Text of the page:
Tag: Rome

Fricot Feature | The Carbonara Conundrum

Amatrice Guanciale preserved pork cheek and neck from central Italy

Italians find amusement in stories about the origins of their traditional dishes. Popular traditional recipes resided for centuries in the consciousness of those who cooked in the home and in the trattoria, and rarely did the stories – never mind the ingredients and methods – ever get written down. They were passed down by rote.

The carbonara story is different. It has a plausible history. 

Before the introduction of beans and tomatoes, and after the advent of dried pasta, during a time when the apennine shepherds and woodsmen carried their mid-day meal in their back-packs, a tradition defined two rural dishes – pasta alla gricia, shepherd pasta, and pasta all’Amatriciana, the pasta of Amatrice, a town in the central apennine provence of Rieti, bordered by Abruzzo and Lazio.

Nowadays Amatrice guanciale (cured seasoned pork cheek and neck) is a product lauded for its authenticity and flavour. When those shepherds and woodsmen embarked on their trips it was an essential ingredient in a meal they made with cheese, eggs and dried pasta. Eventually tomatoes were added. It became known as pasta all’Amatriciana.

Because guanciale was preserved with black pepper, when it was added to pasta all’Amatriciana or to pasta alla gricia, it produced dark specks that resembled charcoal. Carbonada was the Abruzzese word for pancetta. It became the name given to their guanciale dish and, because they were also very fond of the pasta dishes of Amatrice, to their version of la gricia. The charcoal farmers of the region were also known as the Carbonari

That pasta dishes should be made with preserved pork, cheese and eggs – ingredients associated with the type of pastoralism practiced in the hills and mountains of Abruzzo, Lazio and Rieti – that such dishes should have a generic name among the people, and that migrant workers from the Apennines should bring them to Rome is plausible. 

Not so plausible is the argument that this combination was known among the chefs of the city. 

Pasta alla carbonara did not become generally known until the 1950s, when variations of the recipe began to appear in cookbooks.

PRODUCE / PRODUCT: Pancetta / Guanciale, Pecorino Cheese

RECIPE: PASTA ALLA GRICIA string pasta, cheese and guanciale

Pasta Carbonara

Via di Ripetta radiates from the Piazza di Popolo, the poplar tree lined square at Rome’s northern gate, continues away from the chapel of the miracle toward the tomb of Augustus and the museum of his solar clock, the ara pacis, parallel with the meandering Tiber. Here street and river depart, the Tiber twists like a snake toward the Vatican City, the Ripetta runs straight as a die into an odd-shaped four-sided junction and becomes Vicolo della Scrofa, the alley of Scrofa.

American soldiers arriving in the city from Anzio in the south-west and Cassino in the south, attracted by the ruins of the Colosseum and the Forum, the contrast of modern and contemporary Rome with Michelangelo’s hilltop square, the marble temple monument to the fallen of the First World War, the statue of Vittorio Emanuele II – Italy’s last king, and the expansive Piazza Venezia would have drifted into a warren of streets around the high-sided domed Pantheon. And found themselves in a nearby street known for its taverns and trattoria – the alley of Scrofa.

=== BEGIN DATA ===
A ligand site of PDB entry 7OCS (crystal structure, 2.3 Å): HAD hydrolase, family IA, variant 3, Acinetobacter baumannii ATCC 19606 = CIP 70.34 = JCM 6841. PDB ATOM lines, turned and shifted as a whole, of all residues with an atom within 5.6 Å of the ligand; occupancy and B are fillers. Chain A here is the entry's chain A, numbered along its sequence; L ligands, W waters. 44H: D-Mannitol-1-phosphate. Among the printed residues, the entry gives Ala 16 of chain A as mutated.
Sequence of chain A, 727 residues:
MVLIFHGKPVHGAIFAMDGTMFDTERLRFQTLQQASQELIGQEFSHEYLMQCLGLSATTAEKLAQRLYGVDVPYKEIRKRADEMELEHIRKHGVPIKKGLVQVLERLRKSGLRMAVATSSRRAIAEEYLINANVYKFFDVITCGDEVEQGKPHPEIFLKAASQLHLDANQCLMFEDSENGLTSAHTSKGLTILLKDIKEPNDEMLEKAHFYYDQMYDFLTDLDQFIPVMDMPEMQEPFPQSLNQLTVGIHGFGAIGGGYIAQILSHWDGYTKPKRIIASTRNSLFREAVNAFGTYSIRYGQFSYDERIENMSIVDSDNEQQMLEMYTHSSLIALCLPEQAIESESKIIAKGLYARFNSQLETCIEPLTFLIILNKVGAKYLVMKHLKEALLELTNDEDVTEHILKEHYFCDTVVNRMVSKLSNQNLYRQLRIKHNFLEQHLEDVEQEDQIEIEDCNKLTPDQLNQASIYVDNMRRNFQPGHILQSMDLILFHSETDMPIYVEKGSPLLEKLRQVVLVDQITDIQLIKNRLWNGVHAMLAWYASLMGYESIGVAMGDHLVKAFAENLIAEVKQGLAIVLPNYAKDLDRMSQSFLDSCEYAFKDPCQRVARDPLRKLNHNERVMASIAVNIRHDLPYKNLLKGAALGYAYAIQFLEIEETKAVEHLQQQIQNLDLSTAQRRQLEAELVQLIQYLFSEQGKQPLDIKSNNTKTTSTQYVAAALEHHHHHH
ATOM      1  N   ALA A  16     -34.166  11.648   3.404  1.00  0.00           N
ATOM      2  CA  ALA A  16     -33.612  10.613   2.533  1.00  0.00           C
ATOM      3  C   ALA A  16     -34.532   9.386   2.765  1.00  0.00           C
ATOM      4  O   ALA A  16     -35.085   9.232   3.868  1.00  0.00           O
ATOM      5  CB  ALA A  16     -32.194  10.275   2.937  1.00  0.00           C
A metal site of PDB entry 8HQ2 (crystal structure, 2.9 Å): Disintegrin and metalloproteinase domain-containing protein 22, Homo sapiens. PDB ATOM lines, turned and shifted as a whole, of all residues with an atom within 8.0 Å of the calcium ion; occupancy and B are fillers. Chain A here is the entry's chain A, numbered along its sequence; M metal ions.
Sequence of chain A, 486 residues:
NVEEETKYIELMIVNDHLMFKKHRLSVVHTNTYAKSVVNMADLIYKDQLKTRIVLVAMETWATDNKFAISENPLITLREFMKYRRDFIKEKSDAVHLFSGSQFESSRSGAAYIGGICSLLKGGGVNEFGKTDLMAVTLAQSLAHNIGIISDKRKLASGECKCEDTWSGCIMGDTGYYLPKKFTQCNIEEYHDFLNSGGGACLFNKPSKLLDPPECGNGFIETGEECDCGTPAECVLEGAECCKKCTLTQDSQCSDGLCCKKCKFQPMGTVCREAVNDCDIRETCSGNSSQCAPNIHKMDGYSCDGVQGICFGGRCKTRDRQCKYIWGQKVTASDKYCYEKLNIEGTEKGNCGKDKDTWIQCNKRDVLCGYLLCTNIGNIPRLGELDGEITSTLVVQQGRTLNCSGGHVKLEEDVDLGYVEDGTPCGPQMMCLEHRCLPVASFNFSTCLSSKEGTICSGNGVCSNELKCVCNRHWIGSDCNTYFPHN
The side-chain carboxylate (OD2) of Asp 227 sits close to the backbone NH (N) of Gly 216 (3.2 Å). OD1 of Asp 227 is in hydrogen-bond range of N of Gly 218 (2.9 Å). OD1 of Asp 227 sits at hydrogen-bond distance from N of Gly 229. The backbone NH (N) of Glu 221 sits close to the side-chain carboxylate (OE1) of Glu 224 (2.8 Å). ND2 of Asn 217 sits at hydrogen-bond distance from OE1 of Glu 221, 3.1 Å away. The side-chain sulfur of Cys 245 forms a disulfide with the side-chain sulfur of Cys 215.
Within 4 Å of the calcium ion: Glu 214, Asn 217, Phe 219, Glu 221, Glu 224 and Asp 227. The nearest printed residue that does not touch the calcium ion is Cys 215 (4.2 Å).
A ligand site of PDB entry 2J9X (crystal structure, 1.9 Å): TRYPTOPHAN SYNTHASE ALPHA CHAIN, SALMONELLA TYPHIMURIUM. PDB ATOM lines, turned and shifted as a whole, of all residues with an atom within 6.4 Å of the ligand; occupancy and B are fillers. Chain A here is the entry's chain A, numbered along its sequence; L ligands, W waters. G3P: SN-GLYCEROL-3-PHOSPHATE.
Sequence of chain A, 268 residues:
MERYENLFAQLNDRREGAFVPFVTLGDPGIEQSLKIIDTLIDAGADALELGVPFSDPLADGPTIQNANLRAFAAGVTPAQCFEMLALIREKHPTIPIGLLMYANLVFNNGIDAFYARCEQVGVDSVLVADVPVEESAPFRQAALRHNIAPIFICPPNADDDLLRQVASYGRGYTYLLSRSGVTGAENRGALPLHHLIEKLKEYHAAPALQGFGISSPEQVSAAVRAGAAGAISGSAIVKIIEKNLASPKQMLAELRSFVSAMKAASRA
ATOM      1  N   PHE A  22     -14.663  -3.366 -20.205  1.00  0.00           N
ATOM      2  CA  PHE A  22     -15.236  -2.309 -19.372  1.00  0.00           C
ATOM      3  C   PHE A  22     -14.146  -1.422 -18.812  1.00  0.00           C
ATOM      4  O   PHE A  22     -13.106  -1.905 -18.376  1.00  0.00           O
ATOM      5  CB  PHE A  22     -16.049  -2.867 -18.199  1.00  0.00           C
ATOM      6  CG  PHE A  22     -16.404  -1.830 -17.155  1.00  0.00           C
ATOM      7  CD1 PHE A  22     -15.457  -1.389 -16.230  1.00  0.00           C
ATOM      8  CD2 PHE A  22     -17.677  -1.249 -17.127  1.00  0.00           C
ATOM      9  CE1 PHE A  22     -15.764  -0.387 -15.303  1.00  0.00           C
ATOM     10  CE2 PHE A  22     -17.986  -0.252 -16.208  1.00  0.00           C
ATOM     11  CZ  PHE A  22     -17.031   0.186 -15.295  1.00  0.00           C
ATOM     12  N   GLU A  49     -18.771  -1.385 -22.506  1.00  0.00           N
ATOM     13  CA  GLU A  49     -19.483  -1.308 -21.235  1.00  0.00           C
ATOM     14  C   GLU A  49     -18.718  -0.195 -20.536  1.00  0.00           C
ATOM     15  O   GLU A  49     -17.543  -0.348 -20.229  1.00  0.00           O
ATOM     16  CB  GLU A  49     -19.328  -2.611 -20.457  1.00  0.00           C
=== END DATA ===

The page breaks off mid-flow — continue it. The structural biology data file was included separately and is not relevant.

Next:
Here, in June 1944, a cook in a trattoria produced a pasta dish dressed with bacon, cheese and eggs to feed the liberators, believing they would devour anything with eggs and bacon. The dish spread through the city and became known as spaghetti alla carbonara.

A nice story, yes? True? Let’s look at the evidence. 

American quartermasters would have had access to smoked bacon and eggs (fresh and powdered). American soldiers’ Italian girlfriends graciously repaid gifts of bacon and eggs with a pasta dish that was a wonderful repast compared to war rations. Did a trattoria chef benefit from this arrangement? And produce an iconic dish? 

This brings us to the ‘American origin of spaghetti alla carbonara

Before the Anzio landing in January 1944, the Americans found themselves in Naples, with ample time to frequent the port city’s alleys and lanes. Along with folded pizza, spaghetti was a Neapolitan street food served with a meagre garnish of grated black pepper and grated pecorino cheese. According to legend an American G.I. tasted the spaghetti and decided it needed more flavour. This ingenious soldier added some powdered egg, a little smoked bacon and canned evaporated (condensed) milk.

Italians like to believe spaghetti alla carbonara comes from both traditions.

The Americans arrived in the province of Lazio at Anzio on the coast, and at Cassino in the mountains, in January 1944. They fought a battle for the abbey at Monte Cassino and gradually moved through the valleys of Lazio to arrive in Rome in early summer. During almost six months in central Italy they adapted the traditional pasta dish known as carbonara in Abruzzo, and thrived on it.

They replaced guanciale with their smoked bacon, they added condensed milk but they preferred the local version made with fresh eggs. Remembering the name the dish was known by in the mountains, they adopted it. Within a year of the ending of the war, trattoria in Naples and Rome were offering pasta alla carbonara

In 1947 the English cookery writer Elizabeth David began to compile recipes for her A Book of Mediterranean Food. She mentioned three spaghetti dishes, vis:

Neapolitan with garlic and olive oil;

Neapolitan with garlic and tomatoes; and

Sicilian with anchovies, bacon, garlic, mushrooms, olives, onions and olive oil.

In 1954 David returned to Italy to research her Italian Food cookbook. She mentioned the various types of pasta and she gave a recipe for maccheroni alla carbonara. She said it could also be made with the long tube pasta called maccheroni or with the short tube pasta called rigatoni

Her version, for four people, included two eggs beaten, cured pork cut into strips fried in butter and grated parmigiano. She suggested mixing the pork into the eggs and adding the mixture to the hot cooked pasta, stirring until the eggs thicken and ‘present a slightly granulated appearance’.

She said it was ‘a Roman dish’.

There is a coincidence here.